Q&A: How Home Orientation Impacts Continuous Insulation

There’s a lot to consider when it comes to building an energy-efficient home for your clients and the many nuances that change with each build—including its orientation to the sun. We sat down with Neil Freidberg, Building Science Manager at LP, to unpack the impact of home orientation on continuous insulation needs. 

Q: What is the relationship between the orientation of a structure, its walls and continuous insulation?

A: You insulate differently based on the direction a wall faces and how the sun hits—and heats—your structure. Take a home that is built with each wall facing exactly north, south, east and west, for example. The east, south and west sides of the building are going to see a lot of heat gain from the sun whereas the north side will see less, potentially needing a different amount of insulation than the sun-facing sides to keep the internal temperature balanced throughout. 

Q: Do I need more or less insulation for north-facing walls?

A: Ultimately, it depends on your climate. In places with high heat such as desert climates the goal is usually to keep heat out, so you’ll need more insulation on the sun-facing walls. However, in the north where it is much cooler your goals will likely shift to keeping heat in, so your north-facing wall may need more insulation than the others.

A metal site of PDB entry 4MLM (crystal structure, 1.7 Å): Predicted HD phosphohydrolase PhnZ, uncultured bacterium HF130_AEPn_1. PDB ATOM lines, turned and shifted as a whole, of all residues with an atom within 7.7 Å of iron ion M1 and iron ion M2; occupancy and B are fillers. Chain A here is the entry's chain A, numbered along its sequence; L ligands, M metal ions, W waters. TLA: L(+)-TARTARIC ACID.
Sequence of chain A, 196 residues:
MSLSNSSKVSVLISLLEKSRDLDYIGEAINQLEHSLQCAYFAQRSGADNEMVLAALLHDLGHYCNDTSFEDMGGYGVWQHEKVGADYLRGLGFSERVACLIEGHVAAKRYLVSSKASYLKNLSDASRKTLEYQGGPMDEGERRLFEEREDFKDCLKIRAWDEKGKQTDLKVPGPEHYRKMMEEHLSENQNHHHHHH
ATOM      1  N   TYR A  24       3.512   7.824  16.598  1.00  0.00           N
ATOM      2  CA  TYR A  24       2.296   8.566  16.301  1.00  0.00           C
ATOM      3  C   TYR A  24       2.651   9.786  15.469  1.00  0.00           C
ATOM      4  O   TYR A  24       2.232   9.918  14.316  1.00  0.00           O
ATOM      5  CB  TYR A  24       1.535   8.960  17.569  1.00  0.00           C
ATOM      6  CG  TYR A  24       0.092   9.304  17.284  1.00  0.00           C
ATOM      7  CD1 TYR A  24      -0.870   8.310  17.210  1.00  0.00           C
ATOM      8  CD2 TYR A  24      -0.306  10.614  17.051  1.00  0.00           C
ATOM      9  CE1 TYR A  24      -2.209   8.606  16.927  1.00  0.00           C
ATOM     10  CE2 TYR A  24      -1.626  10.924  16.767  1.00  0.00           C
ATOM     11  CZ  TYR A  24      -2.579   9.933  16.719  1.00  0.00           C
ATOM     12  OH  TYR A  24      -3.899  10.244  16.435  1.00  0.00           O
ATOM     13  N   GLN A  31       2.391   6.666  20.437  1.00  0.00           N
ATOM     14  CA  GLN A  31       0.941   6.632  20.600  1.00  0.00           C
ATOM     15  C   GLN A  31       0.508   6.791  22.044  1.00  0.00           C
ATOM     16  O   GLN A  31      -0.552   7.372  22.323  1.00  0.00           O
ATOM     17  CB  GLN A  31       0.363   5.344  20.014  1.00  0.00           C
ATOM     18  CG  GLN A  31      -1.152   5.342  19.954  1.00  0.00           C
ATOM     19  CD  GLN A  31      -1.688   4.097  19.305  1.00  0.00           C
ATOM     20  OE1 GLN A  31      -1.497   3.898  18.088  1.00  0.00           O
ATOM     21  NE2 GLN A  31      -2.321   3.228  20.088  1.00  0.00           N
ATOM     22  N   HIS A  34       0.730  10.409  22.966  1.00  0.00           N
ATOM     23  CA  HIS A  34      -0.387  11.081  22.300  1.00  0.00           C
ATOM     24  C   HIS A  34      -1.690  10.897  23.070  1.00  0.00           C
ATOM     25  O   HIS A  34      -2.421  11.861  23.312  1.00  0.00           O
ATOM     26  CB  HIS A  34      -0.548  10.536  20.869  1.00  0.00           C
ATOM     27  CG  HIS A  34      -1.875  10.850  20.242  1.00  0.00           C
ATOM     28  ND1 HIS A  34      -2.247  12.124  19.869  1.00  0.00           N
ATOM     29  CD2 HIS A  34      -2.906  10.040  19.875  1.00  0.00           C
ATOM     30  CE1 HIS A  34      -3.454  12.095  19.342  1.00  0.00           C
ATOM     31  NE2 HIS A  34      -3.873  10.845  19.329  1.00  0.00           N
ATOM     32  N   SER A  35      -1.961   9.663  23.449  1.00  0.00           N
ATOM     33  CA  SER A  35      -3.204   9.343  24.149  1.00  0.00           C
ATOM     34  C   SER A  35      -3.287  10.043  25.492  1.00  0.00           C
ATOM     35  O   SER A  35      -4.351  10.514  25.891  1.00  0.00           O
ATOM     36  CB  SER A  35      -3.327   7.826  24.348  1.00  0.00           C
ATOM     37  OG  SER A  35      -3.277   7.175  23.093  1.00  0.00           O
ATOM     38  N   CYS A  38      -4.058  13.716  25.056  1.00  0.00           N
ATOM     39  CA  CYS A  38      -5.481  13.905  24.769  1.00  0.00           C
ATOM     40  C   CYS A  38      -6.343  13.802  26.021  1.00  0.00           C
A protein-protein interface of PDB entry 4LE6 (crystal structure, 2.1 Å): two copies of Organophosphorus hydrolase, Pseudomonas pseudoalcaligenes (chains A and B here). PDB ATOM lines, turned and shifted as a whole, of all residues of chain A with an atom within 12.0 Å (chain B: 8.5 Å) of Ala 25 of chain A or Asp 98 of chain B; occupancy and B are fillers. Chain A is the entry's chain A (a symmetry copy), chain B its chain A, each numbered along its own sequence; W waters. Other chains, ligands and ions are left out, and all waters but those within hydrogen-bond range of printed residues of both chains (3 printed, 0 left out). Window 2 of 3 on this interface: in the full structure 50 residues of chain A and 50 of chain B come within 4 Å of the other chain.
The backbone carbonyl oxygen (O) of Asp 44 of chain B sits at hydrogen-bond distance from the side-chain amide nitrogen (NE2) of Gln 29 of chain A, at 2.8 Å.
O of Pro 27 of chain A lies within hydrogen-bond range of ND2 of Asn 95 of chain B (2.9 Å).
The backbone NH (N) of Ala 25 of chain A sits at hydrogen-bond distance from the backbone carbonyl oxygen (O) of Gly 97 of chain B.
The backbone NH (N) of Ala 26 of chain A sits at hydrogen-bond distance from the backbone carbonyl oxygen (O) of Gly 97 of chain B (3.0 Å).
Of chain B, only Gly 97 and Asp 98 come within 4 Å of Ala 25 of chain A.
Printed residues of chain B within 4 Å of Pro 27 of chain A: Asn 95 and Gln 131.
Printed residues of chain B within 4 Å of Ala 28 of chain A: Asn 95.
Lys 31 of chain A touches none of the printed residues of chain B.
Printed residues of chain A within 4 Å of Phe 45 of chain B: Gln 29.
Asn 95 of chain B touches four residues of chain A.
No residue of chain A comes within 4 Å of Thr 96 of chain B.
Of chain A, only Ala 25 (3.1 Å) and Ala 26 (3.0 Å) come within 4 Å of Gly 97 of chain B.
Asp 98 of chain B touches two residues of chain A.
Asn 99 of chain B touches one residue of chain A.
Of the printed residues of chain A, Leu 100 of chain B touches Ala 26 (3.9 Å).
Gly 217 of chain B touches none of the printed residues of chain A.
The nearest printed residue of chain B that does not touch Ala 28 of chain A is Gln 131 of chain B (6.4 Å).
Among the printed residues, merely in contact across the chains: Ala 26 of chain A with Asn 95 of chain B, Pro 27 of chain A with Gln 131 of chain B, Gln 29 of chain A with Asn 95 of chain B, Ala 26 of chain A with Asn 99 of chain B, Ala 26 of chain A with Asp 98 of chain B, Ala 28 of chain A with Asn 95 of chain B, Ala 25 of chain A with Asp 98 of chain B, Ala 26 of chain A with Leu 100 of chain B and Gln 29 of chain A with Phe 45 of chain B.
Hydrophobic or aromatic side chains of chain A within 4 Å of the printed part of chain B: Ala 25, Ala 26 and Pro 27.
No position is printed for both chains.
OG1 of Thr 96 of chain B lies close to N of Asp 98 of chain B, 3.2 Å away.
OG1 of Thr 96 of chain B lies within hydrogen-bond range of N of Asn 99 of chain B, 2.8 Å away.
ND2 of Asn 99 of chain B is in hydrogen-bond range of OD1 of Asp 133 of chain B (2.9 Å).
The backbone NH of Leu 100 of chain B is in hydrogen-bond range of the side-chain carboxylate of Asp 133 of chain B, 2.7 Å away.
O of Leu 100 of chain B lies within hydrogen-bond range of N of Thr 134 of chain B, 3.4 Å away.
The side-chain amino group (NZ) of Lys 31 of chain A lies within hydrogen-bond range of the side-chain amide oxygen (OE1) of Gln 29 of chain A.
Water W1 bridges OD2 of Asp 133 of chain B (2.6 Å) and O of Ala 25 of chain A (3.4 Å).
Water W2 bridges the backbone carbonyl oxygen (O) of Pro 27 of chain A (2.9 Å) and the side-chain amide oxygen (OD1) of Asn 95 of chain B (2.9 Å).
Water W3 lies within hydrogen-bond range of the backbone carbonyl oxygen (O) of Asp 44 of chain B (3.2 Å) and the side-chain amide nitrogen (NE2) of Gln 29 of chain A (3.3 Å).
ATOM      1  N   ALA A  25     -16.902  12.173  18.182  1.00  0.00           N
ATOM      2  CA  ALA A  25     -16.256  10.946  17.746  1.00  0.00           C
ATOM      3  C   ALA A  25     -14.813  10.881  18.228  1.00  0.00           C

Q: What materials can help regulate temperature?

 A: LP NovaCore® Thermal Insulated Sheathing is a great base for the initial thermal bridging. Made with Owens Corning® FOAMULAR® NGX XPS foam, it provides continuous insulation at an R5 value per inch without the long-term R-value deterioration associated with other foam insulation products. Additional panels of various R-values are currently in development. 

Q: Can you use LP NovaCore sheathing on its own?

A: If R5 is the right continuous insulation R-value base for your walls, you may be able to use LP NovaCore sheathing on its own. However, since different wall orientations often have different insulation needs, one wall may use just LP NovaCore panels while another may need the panels as a base and additional insulation with it. 

Q: What other factors may play a role in continuous insulation? 

A: Most homes are not perfectly oriented with walls facing exactly north, east, south and west, so taking the entire environment into consideration is crucial. Is it on a hill? In a valley? How do the trees impact the amount of sun a structure gets? What about the neighboring homes or buildings?The same goes for the architecture of the house. For example, if your client has a great view toward the north that they want their home to face, it will require windows on the side of the house that is already the coldest. With that in mind, you’ll want to use more insulation on this wall to balance out the internal temperature, and so on. 

When approaching a new build, remember to consider the climate and orientation of the house to most efficiently insulate the structure. 

Now that you’ve leveled up your knowledge of thermal performance, it’s time to keep elevating your build. Discover more from the LP® Structural Solutions portfolio here.

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